The Amazing Johnathan is a successful Las Vegas-based magician/comedian with a slightly sadistic edge to his act—his most famous gag involves appearing to slice a knife into his own arm.

Before watching, we weren’t sure that this would be the most inspired topic for a documentary, but the film was not at all what we were expecting. This is one of those documentaries that eventually becomes more about its own making than the ostensible subject matter.

Not that The Amazing Johnathan isn’t worthy of a doc—he’s a plenty interesting guy in a unique situation and the film gets a lot of value out of examining him. But the film has more to say about the nature of documentary filmmaking itself, as director Ben Berman becomes more and more central to proceedings.

There are secrets revealed throughout the film that might make you question its veracity. We won’t spill them here, but following the screening, Berman stood up to attest to its truthfulness.

“It’s absolutely real shit that happened,” he swore. “The biggest theme of the movie is trying to determine what’s truth versus what’s illusion, right? So to have that experience continue into you guys watching it is very exciting.”

The film’s comedic sensibility betrays Berman’s previous involvement in oddball comedy shows like Eagleheart, Lady Dynamite and various Tim and Eric projects.

The Amazing Johnathan himself was also present, and an audience member asked him about his current relationship with Berman, considering that it gets pretty strained in the film. “I don’t know what our relationship’s like,” he replied. “It was only towards the very end that I hated him. He definitely made up for it, what a genius ending.”

A sketch of the notorious chest-burster scene from Alien.
A sketch of the notorious chest-burster scene from Alien.

Memory: The Origins of Alien

Screening as part of the festival’s genre-leaning Midnight section, this documentary about Ridley Scott’s 1979 classic Alien is the latest work from film nerd extraordinaire Alexandre O. Philippe, the Swiss director behind such documentaries as 78/52 (2017), which was entirely about the shower scene in Alfred Hitchcock’s Psycho, and The People vs. George Lucas (2010), which examined Star Wars fan discontent.

Philippe’s latest film is a deep scholarly dive into the cultural forces that lead to Alien’s creation. He factors in Greek and Egyptian mythology, underground comic books, sci-fi B-movies and the art of Francis Bacon.

“For Alien to become an A-movie in 1979, it doesn’t make sense,” Philippe said following the screening. “This is not a time when people were ready for it. And what becomes really interesting is this idea of, when a movie becomes that successful, at a time when the environment is not quite ready for it, what does it mean? It means, in a way, that there were certain images and certain ideas, and that we as a collective unconscious, and I truly believe this, that we summoned this film, we collectively put it on the screen.”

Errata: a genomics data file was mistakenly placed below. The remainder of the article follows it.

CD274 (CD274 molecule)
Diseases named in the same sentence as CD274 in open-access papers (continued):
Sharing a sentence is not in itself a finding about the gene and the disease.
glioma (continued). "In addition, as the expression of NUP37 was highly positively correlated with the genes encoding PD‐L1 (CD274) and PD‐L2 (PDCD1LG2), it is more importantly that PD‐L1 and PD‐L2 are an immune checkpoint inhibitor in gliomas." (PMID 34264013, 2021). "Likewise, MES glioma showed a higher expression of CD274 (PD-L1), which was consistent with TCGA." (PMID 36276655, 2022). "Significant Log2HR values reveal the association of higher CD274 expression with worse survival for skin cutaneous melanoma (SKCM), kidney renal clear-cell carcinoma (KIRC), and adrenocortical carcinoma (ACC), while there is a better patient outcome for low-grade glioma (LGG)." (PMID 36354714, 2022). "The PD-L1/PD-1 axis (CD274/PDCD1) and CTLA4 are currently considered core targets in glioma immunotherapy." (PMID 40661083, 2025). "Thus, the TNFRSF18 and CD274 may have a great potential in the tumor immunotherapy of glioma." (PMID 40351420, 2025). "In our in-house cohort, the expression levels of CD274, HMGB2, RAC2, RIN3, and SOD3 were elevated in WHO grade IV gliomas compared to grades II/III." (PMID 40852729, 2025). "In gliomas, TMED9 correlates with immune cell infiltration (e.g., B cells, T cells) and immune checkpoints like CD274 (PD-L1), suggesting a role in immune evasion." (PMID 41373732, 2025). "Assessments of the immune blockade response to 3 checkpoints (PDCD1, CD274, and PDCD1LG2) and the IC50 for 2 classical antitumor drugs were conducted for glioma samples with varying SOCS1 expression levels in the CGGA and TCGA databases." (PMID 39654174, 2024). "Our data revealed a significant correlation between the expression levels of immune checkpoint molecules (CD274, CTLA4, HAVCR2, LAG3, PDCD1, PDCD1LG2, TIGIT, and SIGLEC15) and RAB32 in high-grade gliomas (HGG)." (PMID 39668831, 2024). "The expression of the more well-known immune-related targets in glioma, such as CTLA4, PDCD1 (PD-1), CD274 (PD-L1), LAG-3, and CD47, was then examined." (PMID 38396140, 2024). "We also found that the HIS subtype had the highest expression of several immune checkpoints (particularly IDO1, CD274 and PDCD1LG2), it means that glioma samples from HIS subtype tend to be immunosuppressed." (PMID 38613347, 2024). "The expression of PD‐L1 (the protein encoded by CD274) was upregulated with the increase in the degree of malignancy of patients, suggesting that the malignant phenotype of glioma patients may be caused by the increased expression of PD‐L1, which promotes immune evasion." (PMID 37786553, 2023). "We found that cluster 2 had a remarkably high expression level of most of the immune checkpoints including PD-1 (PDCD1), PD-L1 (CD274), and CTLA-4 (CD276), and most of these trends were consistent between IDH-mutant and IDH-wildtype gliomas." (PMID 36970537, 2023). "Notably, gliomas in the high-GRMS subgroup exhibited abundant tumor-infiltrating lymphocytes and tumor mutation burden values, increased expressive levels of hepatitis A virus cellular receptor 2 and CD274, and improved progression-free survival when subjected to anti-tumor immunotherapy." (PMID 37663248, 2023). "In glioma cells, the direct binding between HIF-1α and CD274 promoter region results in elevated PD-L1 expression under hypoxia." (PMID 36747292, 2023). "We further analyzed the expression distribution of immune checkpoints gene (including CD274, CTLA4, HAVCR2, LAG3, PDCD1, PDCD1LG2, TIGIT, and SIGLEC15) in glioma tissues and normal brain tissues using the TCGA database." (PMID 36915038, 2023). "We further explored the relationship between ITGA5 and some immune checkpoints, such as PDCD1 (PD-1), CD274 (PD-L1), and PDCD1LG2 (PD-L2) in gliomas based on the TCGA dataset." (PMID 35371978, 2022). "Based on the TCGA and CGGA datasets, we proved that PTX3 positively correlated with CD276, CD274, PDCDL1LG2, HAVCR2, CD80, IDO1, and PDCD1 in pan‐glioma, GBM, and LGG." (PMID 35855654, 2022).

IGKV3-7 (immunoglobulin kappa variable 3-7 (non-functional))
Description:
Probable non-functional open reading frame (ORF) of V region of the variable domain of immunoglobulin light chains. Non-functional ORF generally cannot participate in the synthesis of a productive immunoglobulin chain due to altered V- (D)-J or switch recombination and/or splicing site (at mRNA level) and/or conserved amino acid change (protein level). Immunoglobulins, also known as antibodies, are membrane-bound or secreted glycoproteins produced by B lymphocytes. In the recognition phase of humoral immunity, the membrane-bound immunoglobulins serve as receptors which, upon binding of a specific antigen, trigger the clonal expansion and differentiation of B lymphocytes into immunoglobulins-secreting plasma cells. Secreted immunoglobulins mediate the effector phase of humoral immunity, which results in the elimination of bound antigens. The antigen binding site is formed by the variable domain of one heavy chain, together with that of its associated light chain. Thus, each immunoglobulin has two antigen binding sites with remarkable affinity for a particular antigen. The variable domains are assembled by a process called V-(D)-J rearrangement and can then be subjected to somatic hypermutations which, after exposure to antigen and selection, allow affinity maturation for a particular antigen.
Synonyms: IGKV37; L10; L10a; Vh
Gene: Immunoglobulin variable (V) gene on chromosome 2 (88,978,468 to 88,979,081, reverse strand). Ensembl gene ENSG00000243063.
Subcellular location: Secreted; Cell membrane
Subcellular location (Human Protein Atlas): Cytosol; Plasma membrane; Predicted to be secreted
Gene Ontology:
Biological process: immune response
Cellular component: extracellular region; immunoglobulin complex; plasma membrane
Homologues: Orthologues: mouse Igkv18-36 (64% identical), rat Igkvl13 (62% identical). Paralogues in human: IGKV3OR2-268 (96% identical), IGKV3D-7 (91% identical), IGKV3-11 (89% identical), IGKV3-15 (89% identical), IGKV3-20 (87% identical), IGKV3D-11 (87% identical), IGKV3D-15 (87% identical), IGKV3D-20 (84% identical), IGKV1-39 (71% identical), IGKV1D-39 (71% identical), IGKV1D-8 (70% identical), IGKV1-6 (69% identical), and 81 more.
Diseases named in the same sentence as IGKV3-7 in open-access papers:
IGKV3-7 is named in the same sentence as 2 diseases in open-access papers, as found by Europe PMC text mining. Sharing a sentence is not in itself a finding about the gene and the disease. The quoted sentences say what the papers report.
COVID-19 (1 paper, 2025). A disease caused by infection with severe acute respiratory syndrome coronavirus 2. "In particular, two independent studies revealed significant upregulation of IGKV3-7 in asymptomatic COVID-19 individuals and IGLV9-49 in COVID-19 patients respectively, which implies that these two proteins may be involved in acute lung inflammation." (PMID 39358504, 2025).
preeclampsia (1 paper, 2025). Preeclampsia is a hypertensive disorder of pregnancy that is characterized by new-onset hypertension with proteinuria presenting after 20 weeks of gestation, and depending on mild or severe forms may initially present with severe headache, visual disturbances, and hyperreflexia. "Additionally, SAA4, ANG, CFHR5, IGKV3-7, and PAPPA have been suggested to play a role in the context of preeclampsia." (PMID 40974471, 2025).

Philippe’s film champions the contributions of screenwriter Dan O’Bannon, who is often overlooked in favor of Scott and HR Giger, the Swiss artist behind the film’s iconic creature design. O’Bannon’s first attempt at the screenplay that would eventually become Alien was named ‘Memory’, hence the documentary’s title.

From left: Alexandre O. Philippe, Ridley Scott, HR Giger, Dan O’Bannon.
From left: Alexandre O. Philippe, Ridley Scott, HR Giger, Dan O’Bannon.

“To me, this film really is about the triptych of O’Bannon, Giger and Scott, and the symbiosis between those three people. It’s essentially an essay about those three extraordinary people meeting.”

The film was originally just going to be about the film’s most notorious scene before Philippe expanded his scope: “I was very intrigued with this idea of the chest-burster scene and, especially after 78/52, of making another film about another scene that had an impact on us as a culture. It seemed like a natural fit. But we did an early sizzle [reel], and it didn’t feel right.”

The resulting documentary is strong argument for the value of a film that does nothing but critically examine another film.

“What I really hope is that this film will make people look at Alien and consider it in a different light and maybe wanna go and dig deeper into it. Great movies, you can go over and over and over again and you will never ever get to the bottom, you will always see something new.”

Hulu has acquired ‘The Untitled Amazing Johnathan Documentary’. ‘Untouchable’ and ‘Memory: The Origins of Alien’ have yet to announce distribution deals.